Hey everybody, Happy New Year!, Well it seems that I am starting this year with a bang and hopefully you will have the best year ever and all your dreams come true! If you follow my blog, by now you know that I wait tables for a living. According to my coworkers, I am what you call a "Career Waitress", which is code for " I didn't go to college, I like having cash on me at all times and now this is the only thing I know how to do".
Don't get me wrong; I am very grateful that I know how to wait tables. This job is secure and stable in an economy that is very unstable and insecure. I have a job in the worst of financial times because, well, people need to eat, they like to go out, and for the rich the word recession doesn't exist or change their spending habits.
For all those cynics our there (Hi!) that say, "A dog can wait tables." Let me reassure you that a dog CAN wait tables better than a human can. Thank you.
Waiting tables involves multitasking and psychology. I have learned more about human behavior by serving people than most anthropologists have after living with an indigenous tribe in the Amazon jungle.
Let's just say the Indigenous Peoples are more civilized and kind.
What people eat and how they treat their servers tells you everything about a person, and your server learns to adapt his or her self to the needs of the people they wait tables for, because there is something superficial yet very intimate about serving people food. You must remember this very important rule when you go out to eat:
NEVER, EVER, MESS WITH THE PERSON WHO IS SERVING YOUR FOOD. UNLESS YOU ARE INTO MASOCHISM AND ENJOY ORGANIC MATTER IN YOUR SPAGHETTI.
Now like I said, waiting tables requires you to be a jack of all trades: Psychologist, nurse, maid, police officer, comic, babysitter, friend and sometimes, even sexual partner to your customers (It happens a LOT!)
You also have to have balls of steel or, in cases like myself, grow balls in order to take the physical and emotional pressure it requires to juggle eight tables with 10 plates either on your arm or on a tray above your head, while on the other you carry another plate or another tray full of drinks, all the while screaming people demand your attention for more coffeee, more cream, more guacamole, where is my toast, feed my baby and since you are at it, pull that extra hand out of your ass so you can pour me more water and pick my fork from the floor with your retactable toe.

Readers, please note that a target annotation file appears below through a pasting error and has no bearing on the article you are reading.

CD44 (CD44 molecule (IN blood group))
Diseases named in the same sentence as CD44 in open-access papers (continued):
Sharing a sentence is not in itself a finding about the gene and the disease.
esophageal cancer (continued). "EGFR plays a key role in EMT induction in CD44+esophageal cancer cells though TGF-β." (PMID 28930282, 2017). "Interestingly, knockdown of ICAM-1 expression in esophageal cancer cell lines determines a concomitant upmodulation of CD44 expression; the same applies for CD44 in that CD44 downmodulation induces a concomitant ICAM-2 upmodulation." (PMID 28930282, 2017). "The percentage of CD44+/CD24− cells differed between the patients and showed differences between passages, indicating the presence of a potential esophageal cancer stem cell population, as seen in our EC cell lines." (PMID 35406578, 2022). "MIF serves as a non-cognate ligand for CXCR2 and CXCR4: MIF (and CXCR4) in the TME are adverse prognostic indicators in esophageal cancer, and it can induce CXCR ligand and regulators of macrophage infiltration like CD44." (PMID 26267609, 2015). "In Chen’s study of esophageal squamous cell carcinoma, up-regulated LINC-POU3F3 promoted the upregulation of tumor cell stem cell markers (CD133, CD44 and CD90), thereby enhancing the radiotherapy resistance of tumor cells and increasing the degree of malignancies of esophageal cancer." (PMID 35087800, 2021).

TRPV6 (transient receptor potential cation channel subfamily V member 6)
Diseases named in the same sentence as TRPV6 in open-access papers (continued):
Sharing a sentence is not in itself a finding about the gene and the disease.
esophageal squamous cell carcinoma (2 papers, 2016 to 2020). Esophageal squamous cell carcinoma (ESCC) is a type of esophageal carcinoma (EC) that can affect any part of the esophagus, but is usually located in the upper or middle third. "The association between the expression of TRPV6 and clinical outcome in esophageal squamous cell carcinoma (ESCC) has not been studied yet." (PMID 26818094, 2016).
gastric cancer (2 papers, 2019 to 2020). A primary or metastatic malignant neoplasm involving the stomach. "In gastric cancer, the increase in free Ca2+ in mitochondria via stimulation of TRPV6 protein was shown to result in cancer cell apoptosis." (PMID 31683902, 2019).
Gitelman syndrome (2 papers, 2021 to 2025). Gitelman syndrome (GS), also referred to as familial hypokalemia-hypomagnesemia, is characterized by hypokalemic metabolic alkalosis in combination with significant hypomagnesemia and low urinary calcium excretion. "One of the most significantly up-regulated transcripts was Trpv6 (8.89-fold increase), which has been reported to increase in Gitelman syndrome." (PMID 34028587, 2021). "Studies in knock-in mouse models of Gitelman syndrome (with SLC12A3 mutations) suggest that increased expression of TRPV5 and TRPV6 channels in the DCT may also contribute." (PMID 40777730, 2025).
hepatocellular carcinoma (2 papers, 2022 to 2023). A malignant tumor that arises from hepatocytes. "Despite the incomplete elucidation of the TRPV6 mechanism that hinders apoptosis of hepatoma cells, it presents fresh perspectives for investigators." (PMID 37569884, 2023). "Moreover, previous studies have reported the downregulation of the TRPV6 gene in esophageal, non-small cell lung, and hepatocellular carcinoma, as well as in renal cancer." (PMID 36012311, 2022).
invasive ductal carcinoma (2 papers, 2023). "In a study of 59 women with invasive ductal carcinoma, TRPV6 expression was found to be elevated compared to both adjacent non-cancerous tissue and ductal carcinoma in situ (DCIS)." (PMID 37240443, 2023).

That said, serving tables can be rewarding in many senses, you make money everyday, you meet all kinds of people that otherwise you would not be able to get close to in everyday life, you learn acceptance and tolerance because that is why it is called waiting on tables: You have to wait and be patient with customers.
Customers are both a blessing and a curse. On the one hand, they feed you, pay your bills, your school and sometimes, your drugs and booze. On the other hand, customers' expectations can be such that you feel like a cheap whore sometimes, shaking your mind (and sometimes your ass) for a few dollars; but you do it because well, a girl ( and a boy) have to eat ya know?
Your coworkers are in the same category, the people I have had the pleasure or pain of working along side with have taught me so much, both good and bad, about everything you need to know in life, their stories can fill entire books and many movies would be made from them, even though you could also make a horror film or better yet, a very high rated reality show, those Jersey Shore morons and those disgusting Kardashian Sisters are dull and stupid compared to the characters you find in a restaurant, coffee shop, or fast food joint!
Well this is it for now, stay tuned for my next installment of adventures in waiting tables, we will talk about tips on how to make your life easier while you try to eat with children. Trust me, it is an art form, until then:
See you at my table!

Views: 1317

Tags: blogapalooza

Comment

You need to be a member of Waiters Today to add comments!

Join Waiters Today

Comment by Rob A la Carte on July 17, 2012 at 5:53pm
Nicely put!
Comment by Polly on June 12, 2012 at 11:29pm

this was one of the most beatifully and touching description of our profession and i wouldn´t say it better; thank you to share your point of view about the hard work we do everyday to please a costumer that most of the time don´t even notice that we too are made of flesh and bone! greetings from Lisbonn, Portugal--i´ll try soonner i can to tell you how is it a work day of a single mother waitress in my country, and you´ll be surprised to notice the similarities with your post!

                                                                             Polly

© 2014   Created by Waiters Today.

Badges  |  Report an Issue  |  Terms of Service

Related Posts Plugin for The Waiters Today Social Network...